In turn, the quantity ofunwanted light which has been enabled to pass the aperture 31 in the selector diaphragm, because of the proximity of neighbouring diffraction orders, is reduced in the ratio of the phases of illumination and obturation. This is particularly so in the case of the zero diffraction order which is extremely bright. In an example, which is'in no way intended as a limitation of the scope of the invention, the optical modulator 23 supplies light pulses whose duration is in the order of 500 microseconds, at a recurrence period od 10 milliseconds. The result is that the effects of the unwanted light are reduced in the ratio of 1/20.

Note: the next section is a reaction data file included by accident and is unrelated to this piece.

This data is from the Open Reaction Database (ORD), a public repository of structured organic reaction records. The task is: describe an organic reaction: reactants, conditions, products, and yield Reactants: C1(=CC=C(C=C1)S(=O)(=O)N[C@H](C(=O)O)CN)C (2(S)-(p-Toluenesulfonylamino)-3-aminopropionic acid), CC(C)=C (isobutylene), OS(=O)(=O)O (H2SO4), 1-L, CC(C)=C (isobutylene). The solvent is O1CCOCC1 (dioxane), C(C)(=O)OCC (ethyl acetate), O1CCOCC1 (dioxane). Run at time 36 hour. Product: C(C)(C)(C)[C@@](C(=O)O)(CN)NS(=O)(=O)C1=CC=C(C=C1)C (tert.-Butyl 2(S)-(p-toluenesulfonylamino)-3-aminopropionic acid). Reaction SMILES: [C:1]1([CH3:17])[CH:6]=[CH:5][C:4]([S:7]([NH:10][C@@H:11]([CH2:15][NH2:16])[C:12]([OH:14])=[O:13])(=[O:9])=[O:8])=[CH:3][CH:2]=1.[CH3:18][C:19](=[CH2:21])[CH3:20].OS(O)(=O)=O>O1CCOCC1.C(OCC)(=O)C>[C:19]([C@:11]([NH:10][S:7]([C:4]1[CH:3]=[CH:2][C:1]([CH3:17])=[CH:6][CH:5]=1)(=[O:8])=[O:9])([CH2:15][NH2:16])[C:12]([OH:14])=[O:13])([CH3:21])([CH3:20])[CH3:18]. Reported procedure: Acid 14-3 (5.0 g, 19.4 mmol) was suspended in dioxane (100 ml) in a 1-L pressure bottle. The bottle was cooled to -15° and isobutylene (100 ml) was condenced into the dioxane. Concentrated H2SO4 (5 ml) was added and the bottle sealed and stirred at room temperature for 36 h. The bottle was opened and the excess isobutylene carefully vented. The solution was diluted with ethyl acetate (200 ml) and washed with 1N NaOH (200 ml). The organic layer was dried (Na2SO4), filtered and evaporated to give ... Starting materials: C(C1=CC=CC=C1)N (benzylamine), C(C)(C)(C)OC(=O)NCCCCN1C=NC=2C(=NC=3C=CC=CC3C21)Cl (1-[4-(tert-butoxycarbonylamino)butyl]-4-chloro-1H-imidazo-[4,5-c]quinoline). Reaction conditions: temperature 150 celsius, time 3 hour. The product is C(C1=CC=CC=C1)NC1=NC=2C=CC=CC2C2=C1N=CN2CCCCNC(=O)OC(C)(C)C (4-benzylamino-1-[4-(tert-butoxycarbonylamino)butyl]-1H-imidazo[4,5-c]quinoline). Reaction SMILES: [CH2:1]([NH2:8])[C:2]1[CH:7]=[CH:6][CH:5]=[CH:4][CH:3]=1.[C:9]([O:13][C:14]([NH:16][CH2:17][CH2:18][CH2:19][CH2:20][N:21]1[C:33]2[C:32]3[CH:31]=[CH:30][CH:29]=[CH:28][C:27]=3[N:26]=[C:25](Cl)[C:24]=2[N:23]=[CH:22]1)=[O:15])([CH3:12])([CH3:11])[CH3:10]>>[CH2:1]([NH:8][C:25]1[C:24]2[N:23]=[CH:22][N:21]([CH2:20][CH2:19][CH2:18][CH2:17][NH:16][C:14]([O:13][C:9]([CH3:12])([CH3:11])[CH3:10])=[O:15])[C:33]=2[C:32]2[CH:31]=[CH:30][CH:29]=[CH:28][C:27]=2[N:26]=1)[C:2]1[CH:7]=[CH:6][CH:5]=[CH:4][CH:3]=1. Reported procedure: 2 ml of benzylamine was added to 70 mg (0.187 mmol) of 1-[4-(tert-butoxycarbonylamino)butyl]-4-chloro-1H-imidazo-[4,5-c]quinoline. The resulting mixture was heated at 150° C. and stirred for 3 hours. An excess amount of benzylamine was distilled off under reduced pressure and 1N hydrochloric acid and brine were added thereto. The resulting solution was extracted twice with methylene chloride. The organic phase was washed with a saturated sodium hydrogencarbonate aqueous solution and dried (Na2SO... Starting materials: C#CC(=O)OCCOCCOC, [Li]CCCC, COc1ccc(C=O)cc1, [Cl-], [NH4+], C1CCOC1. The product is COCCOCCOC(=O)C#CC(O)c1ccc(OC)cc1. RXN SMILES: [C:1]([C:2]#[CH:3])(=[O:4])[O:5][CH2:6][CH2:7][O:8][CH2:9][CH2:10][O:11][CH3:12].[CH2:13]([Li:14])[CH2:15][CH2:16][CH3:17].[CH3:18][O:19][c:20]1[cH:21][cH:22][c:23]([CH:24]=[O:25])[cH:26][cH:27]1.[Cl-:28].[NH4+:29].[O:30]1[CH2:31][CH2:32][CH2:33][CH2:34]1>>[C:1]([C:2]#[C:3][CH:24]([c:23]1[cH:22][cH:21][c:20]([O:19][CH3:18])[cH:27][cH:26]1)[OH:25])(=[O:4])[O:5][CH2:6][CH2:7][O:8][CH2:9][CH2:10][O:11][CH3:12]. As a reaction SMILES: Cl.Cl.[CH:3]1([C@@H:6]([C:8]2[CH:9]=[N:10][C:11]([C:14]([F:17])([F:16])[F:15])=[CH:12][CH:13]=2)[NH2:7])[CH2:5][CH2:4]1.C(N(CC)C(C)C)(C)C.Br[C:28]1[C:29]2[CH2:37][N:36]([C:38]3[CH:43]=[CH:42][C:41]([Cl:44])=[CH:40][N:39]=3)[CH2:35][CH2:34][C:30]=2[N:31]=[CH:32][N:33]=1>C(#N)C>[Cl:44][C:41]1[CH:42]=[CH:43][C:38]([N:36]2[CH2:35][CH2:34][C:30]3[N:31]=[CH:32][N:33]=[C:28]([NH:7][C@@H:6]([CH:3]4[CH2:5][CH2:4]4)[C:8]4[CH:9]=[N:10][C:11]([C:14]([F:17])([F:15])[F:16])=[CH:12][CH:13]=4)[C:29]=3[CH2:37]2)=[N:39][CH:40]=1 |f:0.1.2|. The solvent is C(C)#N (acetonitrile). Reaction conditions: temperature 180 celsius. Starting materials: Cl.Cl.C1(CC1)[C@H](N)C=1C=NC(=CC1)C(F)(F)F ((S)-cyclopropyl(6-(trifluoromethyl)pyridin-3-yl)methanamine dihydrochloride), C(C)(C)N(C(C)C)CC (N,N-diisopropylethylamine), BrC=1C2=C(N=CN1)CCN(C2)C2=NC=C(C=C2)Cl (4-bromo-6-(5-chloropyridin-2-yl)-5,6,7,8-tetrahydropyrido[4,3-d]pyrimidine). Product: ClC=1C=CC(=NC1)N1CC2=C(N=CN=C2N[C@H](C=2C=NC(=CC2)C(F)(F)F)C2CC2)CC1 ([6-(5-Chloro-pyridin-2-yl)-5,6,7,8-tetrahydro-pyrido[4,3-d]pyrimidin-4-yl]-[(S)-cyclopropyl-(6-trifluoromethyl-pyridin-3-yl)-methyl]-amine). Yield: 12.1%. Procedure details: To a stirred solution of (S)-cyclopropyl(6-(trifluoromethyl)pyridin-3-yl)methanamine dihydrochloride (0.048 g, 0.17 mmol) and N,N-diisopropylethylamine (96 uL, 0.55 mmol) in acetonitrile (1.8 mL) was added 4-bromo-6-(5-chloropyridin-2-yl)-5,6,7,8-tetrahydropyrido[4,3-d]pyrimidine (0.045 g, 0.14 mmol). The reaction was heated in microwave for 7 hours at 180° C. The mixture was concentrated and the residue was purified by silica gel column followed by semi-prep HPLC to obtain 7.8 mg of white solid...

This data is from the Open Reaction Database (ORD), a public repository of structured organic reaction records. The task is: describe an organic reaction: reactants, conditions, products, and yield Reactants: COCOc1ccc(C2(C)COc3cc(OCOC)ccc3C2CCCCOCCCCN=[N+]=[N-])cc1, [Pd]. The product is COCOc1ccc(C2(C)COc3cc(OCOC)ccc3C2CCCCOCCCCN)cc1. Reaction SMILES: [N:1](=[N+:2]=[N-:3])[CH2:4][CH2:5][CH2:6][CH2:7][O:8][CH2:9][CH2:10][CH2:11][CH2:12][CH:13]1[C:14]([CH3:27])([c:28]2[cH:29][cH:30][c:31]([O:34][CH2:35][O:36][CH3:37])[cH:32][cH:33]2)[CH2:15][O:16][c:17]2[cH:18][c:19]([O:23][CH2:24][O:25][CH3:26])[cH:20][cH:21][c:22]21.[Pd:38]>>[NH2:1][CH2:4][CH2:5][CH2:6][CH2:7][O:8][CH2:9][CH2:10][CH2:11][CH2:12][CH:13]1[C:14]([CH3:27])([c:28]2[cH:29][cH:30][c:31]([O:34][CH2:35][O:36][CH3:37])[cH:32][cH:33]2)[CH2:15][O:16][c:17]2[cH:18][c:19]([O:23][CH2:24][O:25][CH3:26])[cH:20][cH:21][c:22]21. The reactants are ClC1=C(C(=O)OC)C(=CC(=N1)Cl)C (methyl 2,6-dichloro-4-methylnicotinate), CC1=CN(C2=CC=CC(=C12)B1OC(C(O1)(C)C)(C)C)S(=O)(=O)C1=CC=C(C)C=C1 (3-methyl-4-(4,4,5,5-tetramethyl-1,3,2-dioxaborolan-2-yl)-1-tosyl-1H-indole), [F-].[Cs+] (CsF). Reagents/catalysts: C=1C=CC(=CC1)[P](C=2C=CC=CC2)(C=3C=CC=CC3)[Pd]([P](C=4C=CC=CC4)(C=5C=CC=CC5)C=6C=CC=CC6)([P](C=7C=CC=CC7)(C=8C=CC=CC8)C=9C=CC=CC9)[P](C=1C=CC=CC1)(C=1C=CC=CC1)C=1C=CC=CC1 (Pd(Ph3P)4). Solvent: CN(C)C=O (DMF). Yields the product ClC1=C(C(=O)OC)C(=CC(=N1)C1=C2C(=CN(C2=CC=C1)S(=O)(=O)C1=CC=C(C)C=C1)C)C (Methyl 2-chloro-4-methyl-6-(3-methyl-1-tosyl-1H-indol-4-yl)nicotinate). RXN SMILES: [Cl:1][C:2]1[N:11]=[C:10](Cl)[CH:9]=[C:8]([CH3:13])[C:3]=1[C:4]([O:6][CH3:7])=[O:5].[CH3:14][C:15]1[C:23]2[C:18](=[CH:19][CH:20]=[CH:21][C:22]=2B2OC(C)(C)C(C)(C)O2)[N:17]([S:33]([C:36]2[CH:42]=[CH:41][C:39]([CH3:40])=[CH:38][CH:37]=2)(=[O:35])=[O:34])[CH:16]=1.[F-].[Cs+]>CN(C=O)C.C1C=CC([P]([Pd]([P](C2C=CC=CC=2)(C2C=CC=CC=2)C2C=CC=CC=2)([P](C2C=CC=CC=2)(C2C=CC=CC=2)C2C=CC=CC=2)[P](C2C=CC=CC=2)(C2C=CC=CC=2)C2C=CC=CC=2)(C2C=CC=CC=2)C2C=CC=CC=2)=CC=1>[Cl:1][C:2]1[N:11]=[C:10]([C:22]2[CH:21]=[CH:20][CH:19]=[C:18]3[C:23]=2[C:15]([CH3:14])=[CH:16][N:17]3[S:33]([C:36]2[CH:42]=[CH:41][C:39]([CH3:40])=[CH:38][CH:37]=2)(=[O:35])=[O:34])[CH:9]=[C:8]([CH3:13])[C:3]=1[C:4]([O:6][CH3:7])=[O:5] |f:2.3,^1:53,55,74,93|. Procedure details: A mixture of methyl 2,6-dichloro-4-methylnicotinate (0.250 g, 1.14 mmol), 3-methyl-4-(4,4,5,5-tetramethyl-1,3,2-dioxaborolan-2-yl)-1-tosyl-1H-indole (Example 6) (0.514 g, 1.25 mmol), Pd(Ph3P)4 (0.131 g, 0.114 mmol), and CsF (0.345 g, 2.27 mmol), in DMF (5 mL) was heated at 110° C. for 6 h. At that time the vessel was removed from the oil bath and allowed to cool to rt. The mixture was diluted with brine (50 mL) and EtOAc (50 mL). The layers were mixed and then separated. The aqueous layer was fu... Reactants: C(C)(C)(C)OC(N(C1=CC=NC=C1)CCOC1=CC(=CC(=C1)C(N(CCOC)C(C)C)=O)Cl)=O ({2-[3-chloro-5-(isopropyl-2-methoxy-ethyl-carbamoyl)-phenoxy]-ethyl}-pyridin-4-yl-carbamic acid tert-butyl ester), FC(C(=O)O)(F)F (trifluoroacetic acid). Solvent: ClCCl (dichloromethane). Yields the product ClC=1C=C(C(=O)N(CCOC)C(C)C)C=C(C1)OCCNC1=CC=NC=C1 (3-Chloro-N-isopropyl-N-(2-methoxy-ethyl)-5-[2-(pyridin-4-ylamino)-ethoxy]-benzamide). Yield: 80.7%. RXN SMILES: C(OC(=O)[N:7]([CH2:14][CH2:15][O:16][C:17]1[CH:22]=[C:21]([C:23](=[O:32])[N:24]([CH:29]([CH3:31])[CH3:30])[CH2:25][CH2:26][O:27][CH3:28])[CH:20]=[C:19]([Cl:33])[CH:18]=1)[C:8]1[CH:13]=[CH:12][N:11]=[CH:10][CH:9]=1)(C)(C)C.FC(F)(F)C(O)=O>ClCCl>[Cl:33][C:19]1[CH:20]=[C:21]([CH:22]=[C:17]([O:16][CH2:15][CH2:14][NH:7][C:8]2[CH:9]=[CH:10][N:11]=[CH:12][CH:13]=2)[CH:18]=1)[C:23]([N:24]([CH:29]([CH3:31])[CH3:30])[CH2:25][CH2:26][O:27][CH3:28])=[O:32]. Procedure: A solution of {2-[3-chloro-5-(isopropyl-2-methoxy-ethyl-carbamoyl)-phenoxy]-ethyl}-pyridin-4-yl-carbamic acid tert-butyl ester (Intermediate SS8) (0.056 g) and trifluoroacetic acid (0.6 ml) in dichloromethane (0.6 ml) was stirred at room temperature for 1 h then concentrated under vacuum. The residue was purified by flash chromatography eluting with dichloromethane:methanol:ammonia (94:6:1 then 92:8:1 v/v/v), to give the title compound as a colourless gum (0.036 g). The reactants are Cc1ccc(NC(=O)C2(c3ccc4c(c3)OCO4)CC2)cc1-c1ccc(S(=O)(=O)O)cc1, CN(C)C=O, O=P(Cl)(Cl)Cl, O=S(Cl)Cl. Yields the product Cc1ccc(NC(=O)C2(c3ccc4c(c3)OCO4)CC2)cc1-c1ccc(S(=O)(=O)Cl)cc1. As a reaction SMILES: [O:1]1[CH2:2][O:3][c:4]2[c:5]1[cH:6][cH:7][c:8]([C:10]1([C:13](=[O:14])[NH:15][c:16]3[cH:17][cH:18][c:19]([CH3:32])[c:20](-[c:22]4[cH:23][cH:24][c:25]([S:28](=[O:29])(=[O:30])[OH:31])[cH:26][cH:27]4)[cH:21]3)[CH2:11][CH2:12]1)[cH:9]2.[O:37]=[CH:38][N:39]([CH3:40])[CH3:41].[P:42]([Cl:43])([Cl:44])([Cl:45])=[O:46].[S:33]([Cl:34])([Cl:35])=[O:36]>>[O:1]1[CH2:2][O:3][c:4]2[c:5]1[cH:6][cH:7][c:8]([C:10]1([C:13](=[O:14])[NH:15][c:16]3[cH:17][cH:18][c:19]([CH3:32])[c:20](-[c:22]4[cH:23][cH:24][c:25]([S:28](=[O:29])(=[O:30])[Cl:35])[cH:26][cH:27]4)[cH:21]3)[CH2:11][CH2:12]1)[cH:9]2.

FIG. 2 schematically illustrates an embodiment, in no way intended as a limitation of the scope of the invention, of the optical modulator 23 and the synchronizing means 231 described in FIG. 1.

This optical modulator is constituted by a disc 40 carried by a shaft 42 which is rotated at a constant speed by a motor 43. The rotating disc 40 is made up of opaque sectors 44 alternating with slots 45 which pass the light rays.

During the rotation of the disc 40, the optical radiation 24 produced by laser 250 is alternately interrupted and transmitted to the hologram. The optical pulses appearing at the output of the modulator 23 periodically illuminate the surface of the liquid through the optical system described in FIG. 1 but not shown in FIG. 2. The frequency and duration of the light pulses resulting from this chopper action, are determined by the speed of the disc 40 and the number of transparent and opaque sectors which constitute it.